Accepted Paper:

Conceptualising cultural change in modern Greece  
Marina Petronoti (National Centre for Social Research)

Paper short abstract:

The transformation of Greece into a multicultural society has not so far been examined with respect to identity politics, probably because the significance that official discourse attributes to the integrity of the nation obscures the flexible means with which such discourse is reconstituted.

Paper long abstract:

Conceptualising Cultural Change in Modern Greece

Marina Petronoti

The so-called transformation of Greece into a "multicultural" society has not so far been fully examined with respect to identity politics, probably because the significance that the official discourse attributes to the integrity of the nation obscures the flexible means with which such discourse is reconstituted to suit arising situations. This paper focuses on the notions of cultural diversity and change as these emanate in narratives of multiculturalism and ethno-nationalism. By focusing on the contexts which support, while simultaneously circumscribe, acceptance of cultural change, I discuss the paradoxical co-existence of voices discriminating immigrants with the rhetoric on the country's "multiculturalisation". And I argue that these rhetorical positions are not opposed to, but interdependent with the nationalist logic. To account for this point, I look at two sources of data. First, at the ways in which daily press demarcates generalized thoughts about immigrants' contribution to the disintegration of national values and second, at the ambiguous relationships Greeks establish with Eritrean refugees in the domestic and school environment. As will be shown, the variety of linkages set up between them is empowering rather than shifting cultural boundaries. By projecting democratic and humanitarian principles as national virtues, Greeks aspire to substantiate their superiority against culturally "inferior" Others. In essence, however, even when they rigorously defend their openness to unfamiliar customs and modes of thinking, they do not engage in cultural exchanges with Eritreans: instead, they introduce subtle lines of distinction in order to safeguard the development of collective identity and economic interests.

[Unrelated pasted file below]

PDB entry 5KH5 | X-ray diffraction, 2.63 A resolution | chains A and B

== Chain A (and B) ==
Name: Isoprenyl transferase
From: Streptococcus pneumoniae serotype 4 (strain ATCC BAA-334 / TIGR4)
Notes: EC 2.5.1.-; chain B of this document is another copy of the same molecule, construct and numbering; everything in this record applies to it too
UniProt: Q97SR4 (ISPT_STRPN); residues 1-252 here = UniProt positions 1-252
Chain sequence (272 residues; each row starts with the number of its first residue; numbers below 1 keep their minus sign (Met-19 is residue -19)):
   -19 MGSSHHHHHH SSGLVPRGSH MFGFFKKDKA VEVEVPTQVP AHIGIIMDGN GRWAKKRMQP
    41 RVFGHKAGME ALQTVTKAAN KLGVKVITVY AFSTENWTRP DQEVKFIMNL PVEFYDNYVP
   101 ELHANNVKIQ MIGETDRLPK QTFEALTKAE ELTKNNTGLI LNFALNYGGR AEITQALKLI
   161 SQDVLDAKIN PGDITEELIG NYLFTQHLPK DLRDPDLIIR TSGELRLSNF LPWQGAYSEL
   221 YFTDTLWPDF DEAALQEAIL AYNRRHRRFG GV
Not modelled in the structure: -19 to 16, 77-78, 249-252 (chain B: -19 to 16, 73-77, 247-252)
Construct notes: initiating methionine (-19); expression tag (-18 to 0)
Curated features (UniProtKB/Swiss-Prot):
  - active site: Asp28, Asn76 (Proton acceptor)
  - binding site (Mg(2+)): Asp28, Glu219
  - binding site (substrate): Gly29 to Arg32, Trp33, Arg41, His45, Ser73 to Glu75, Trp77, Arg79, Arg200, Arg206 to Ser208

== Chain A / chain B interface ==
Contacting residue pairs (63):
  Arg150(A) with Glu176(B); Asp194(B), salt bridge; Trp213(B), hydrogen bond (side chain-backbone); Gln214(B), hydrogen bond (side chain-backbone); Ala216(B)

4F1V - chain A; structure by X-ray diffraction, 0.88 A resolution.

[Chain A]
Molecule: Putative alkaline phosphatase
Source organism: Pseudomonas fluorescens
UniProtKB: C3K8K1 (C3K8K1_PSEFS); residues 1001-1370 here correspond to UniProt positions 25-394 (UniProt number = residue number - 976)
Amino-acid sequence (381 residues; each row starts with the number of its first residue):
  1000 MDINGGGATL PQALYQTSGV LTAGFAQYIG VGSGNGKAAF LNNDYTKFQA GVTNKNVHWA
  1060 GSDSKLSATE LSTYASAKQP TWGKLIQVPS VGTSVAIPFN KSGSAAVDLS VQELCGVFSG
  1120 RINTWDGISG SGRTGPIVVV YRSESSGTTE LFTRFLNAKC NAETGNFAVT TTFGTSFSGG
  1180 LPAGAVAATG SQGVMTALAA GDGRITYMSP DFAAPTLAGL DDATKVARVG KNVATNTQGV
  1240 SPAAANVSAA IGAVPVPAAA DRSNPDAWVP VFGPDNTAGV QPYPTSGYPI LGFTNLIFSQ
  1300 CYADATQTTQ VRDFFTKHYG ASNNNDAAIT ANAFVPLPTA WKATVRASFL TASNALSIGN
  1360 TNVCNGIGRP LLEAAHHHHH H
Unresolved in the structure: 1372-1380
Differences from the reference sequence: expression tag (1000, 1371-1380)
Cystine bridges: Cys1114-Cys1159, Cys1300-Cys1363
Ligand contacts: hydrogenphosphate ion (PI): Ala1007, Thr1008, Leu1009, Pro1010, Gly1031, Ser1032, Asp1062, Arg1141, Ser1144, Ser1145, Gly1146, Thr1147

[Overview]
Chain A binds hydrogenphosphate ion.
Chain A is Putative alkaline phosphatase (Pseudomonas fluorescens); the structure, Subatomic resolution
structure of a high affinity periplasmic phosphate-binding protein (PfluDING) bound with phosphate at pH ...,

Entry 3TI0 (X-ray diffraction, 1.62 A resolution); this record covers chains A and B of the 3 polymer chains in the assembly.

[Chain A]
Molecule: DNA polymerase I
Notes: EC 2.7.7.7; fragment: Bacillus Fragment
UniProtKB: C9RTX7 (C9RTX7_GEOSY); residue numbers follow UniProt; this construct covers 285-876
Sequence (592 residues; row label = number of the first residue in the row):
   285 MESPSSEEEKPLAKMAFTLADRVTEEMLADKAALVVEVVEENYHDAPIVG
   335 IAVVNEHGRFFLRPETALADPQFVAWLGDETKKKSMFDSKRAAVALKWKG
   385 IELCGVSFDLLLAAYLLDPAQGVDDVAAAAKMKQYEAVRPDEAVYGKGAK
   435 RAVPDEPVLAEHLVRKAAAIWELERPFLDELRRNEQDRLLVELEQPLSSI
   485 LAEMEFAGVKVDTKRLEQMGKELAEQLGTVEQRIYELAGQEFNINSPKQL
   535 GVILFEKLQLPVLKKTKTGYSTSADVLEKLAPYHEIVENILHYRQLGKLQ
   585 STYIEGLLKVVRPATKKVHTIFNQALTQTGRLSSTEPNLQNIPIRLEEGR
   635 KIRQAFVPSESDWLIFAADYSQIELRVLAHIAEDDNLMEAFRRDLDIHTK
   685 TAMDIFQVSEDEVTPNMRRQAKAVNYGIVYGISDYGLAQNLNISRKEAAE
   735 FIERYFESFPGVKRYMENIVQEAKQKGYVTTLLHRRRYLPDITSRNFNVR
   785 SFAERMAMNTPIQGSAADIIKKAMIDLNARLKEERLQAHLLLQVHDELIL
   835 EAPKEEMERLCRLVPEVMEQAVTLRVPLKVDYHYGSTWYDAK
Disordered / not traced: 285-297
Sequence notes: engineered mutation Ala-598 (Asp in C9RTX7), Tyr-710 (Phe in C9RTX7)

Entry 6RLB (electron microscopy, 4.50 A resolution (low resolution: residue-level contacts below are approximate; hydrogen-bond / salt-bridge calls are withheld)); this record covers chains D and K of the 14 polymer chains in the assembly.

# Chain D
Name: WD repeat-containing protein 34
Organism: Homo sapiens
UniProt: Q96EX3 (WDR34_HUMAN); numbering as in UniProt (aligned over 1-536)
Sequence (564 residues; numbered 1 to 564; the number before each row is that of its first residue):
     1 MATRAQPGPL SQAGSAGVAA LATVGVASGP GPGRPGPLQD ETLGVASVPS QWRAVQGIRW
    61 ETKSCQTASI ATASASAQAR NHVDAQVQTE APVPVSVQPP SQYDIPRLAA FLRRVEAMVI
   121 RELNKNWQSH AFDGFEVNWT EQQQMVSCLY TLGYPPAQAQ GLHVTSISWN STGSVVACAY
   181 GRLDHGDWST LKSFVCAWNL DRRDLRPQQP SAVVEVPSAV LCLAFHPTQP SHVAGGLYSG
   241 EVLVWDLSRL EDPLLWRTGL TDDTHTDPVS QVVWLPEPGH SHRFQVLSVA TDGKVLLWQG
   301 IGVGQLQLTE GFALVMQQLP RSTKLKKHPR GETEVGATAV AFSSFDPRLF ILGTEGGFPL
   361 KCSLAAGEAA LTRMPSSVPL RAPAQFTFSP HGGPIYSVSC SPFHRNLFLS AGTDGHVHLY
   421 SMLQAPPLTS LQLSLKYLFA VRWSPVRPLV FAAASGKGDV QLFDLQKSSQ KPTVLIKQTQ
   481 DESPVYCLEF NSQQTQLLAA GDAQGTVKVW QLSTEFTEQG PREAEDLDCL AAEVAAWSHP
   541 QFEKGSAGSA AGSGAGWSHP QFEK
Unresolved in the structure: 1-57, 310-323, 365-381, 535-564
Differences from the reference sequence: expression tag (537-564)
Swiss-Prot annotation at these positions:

Panel W094
Migration and cultural change in Europe